• Pat Libby

Are you listening? How to cure the empathy crisis



We’ve become a nation of people who have forgotten how to listen. This deafness to opinions that differ from our own is permeating our schools, our workplaces, and society as a whole.


And, if we don’t learn how to listen, we’re going to find it a lot more difficult to solve problems at work and in the world.


Listening skills begin in the classroom where, ideally, critical thinking develops over time. But now, schools are rife with cancel culture that has either been imposed by the community, parents, teachers, or the students themselves.


To illustrate the point, PEN America tells us that in a 9-month period spanning July 1, 2021 through March 31, 2022, 1586 decisions were made to ban books in libraries and/or classrooms across the country because they spoke to issues of race and sexuality. Last year, a survey of more than 37,000 students at 159 colleges found that 80% self-censor and nearly half are “somewhat” or “very” uncomfortable expressing their views on controversial topics in the classroom.


I’ve seen this behavior recently in the workplace where senior staff dismiss the concerns of people they supervise as being “uninformed,” even though the staff’s views are based on first-hand experience.


My husband, who is a keen observer, points to the demise of the Fairness Doctrine in 1987 as a beginning point for this unravelling.


If you’ve never heard of it, the Fairness Doctrine, which was established in 1949 by the Federal Communications Commission (FCC), required radio and TV broadcasters to present equal time to opposing views of an issue. As professor Victor Pickard* writes in the Washington Post, it “operat[ed] under a view of free speech that privileged an audience’s rights to diverse voices and views over broadcasters’ narrower First Amendment protections.”


He tells us “Early campaigners sought to prevent broadcasting from becoming saturated by reactionary voices that drove profits but hurt democracy. Their aim was to preempt biased and homogenized programming that typically occurs when corporate monopolies dominate highly commercialized media systems.”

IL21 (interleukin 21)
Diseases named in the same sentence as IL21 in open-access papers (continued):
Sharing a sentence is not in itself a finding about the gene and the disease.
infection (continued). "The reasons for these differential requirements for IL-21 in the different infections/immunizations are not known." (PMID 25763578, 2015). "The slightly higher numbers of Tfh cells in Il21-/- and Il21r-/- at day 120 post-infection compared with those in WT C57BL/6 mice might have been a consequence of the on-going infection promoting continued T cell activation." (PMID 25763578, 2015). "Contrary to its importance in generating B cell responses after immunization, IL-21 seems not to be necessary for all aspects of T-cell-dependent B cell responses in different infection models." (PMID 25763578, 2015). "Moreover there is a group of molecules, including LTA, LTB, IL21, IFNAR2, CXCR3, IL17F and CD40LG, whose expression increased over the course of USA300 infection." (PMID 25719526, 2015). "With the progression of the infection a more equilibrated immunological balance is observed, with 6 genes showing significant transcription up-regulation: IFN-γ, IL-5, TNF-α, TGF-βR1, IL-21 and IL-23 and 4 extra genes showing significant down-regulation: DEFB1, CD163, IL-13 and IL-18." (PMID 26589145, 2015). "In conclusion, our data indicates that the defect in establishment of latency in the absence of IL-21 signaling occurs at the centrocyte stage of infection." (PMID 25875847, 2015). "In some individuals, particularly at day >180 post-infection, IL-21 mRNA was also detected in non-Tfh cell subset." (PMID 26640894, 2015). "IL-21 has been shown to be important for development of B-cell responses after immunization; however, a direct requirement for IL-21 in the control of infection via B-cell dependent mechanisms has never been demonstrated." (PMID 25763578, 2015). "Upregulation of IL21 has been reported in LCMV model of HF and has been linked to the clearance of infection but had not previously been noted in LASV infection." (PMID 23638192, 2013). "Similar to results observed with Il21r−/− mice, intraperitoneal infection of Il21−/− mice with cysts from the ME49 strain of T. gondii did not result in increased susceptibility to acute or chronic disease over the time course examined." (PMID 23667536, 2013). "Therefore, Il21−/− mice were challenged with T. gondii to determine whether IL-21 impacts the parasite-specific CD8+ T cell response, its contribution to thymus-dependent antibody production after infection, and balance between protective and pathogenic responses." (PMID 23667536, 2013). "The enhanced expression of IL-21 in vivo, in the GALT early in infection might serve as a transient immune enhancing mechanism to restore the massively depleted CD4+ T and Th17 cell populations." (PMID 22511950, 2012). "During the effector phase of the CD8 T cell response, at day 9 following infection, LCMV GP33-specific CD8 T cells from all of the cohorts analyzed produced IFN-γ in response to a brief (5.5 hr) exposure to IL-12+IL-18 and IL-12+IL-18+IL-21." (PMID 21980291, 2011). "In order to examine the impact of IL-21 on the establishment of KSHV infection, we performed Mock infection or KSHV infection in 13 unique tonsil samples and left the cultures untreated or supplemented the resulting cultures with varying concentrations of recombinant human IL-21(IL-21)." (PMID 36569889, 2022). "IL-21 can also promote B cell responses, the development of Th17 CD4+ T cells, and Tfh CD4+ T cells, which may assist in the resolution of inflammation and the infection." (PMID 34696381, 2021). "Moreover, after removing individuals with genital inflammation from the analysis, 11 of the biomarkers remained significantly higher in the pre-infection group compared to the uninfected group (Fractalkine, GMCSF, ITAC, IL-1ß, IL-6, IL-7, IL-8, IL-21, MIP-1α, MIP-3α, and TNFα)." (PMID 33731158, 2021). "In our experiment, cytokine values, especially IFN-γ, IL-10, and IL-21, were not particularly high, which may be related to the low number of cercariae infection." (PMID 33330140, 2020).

When President Ronald Regan abolished the fairness doctrine – including vetoing a bi-partisan bill to reinstate it – do you think he imagined the world that would result? A world in which the voices of the media owners dominate the messaging?


So, what's a concerned person to do?

1. Set expectations or ground rules for your home, school, workplace, or nonprofit Boardroom that encourage people to listen with intent, give each other the benefit of the doubt, and express themselves without fear of being cancelled. In many cases, we’ve become insulated and polarized without even noticing it, so policing discussions for respect and civility is a must. Practice makes perfect.


Jon Shields, a self-described conservative professor and free speech advocate outlined some terrific ideas on this topic in a recent New York Times editorial.


2. Practice seeing all sides of an issue. Many liberals thought it was ludicrous for children to attend school in person during the height of the pandemic and many conservatives thought students would fall behind and get depressed with an all Zoom learning experience. If you reflect on what you thought at the time, and look at what the studies show now, would you have shifted your view?


Would the pandemic be better contained today if everyone understood how vaccines are made and why they work? As I’ve written previously RESIST THE ASSUMPTION.

3. Write a note to your senators and congressperson asking them to reinstate the Fairness Doctrine. If enough of us – from both side of the aisle – do, then maybe we can bring some more unity to our divided world.


Change starts with you!


Pat


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Pat Libby is a nonprofit consultant and author of The Empowered Citizens Guide: 10 Steps to Passing a Law that Matters to You and The Lobbying Strategy Handbook: 10 Steps to Advancing Any Cause Effectively from Oxford University Press. She has served as an academic, senior executive, board member, and consultant to innumerable nonprofit organizations and foundations for more than three decades.


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*Victor Pickard is a professor at the University of Pennsylvania’s Annenberg School for Communication where he co-directs the Media, Inequality & Change Center. He is the author of the recent book "Democracy Without Journalism?" From Washington Post.


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